Stop Telling Us to Cut Toxic People Out of Our Lives | by Megan Holstein | Aug, 2021

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Around 2015, when I was first becoming aware of how profoundly mentally ill I was, I had a best friend we’ll call K. She and I hung out all the time. We spent every free hour of the day together going shopping, scrolling Tumblr, complaining about men and rich people and all the other things it’s trendy to complain about.

After two years of protracted mental health struggles and personal issues, it dawned on me that my friendship with K seriously contributed to my suffering. When we hung out together, we tended to do things that made our lives worse: We complained, we made excuses, we ate junk food, and we enabled each other.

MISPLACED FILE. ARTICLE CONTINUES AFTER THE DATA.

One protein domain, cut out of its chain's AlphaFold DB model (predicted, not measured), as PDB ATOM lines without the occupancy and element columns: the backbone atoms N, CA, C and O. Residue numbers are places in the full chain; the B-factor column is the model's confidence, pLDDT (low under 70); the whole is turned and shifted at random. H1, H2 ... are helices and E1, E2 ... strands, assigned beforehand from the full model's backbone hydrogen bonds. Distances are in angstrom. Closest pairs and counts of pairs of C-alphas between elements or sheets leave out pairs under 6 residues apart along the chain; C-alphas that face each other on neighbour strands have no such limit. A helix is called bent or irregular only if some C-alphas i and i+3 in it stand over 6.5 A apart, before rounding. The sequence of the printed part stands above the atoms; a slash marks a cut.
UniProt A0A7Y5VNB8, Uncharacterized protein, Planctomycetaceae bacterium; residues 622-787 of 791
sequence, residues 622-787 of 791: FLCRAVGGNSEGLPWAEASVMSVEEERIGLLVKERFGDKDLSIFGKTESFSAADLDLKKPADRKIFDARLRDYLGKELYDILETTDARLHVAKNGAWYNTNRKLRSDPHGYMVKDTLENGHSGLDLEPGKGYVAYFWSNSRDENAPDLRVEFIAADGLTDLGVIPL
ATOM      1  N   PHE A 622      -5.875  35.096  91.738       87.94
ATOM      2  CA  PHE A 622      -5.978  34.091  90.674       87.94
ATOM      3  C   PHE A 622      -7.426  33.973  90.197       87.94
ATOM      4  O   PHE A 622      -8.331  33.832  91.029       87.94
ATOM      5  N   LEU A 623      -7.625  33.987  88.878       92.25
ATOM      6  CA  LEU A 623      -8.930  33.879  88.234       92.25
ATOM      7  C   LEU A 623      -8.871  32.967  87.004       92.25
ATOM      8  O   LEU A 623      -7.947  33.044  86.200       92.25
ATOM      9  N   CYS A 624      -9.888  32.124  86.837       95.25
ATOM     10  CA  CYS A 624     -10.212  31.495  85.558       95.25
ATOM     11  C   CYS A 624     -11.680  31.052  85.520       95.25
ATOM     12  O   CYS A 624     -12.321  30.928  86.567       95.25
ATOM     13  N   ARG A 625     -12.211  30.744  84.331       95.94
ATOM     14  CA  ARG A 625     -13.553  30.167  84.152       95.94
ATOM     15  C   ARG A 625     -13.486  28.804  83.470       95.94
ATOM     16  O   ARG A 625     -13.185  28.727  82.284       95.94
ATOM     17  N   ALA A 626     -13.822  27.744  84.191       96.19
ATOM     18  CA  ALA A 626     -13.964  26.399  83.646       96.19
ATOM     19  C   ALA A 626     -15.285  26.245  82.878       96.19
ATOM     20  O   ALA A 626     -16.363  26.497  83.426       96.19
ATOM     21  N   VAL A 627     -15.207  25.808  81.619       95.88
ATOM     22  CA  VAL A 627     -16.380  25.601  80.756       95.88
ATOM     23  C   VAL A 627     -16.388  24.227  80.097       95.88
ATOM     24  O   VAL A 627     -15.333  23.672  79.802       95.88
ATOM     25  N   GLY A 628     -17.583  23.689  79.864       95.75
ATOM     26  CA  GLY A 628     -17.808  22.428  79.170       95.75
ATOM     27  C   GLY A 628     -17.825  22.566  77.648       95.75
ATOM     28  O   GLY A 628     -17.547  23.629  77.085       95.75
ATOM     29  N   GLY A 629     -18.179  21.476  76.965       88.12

When I realized this, I had no idea what to do. None at all.

The only scrap of wisdom I’d read on this subject anywhere was from websites like YourTango and Medium, and they tended to say the same thing: “If you’ve identified a toxic person in your life, cut them out!” So I did. Clumsily, awkwardly, rudely, over the process of three or four weeks, I stopped hanging out with K.

That was great — for like six months. I quit a bunch of my bad habits and really started taking care of myself. Cool! But I also fucking missed K. And it wasn’t because I was experiencing some kind of weird toxic-narcissist withdrawal or whatever self-help writers call it. I missed K because she was cool and I liked her. She was the best friend I ever had.

And instead of trying to talk to her about things, or resolve conflict in a healthy way, I just stabbed her in the back.

Cutting K out in such a clumsy way is one of my biggest regrets in life. I did it because my head was filled with crazy ideas about how “cutting toxic people out” is “the only way” to live a good life. What horse shit.

If someone had told me there was another way, I might have taken it. Things might be a lot different for me today.



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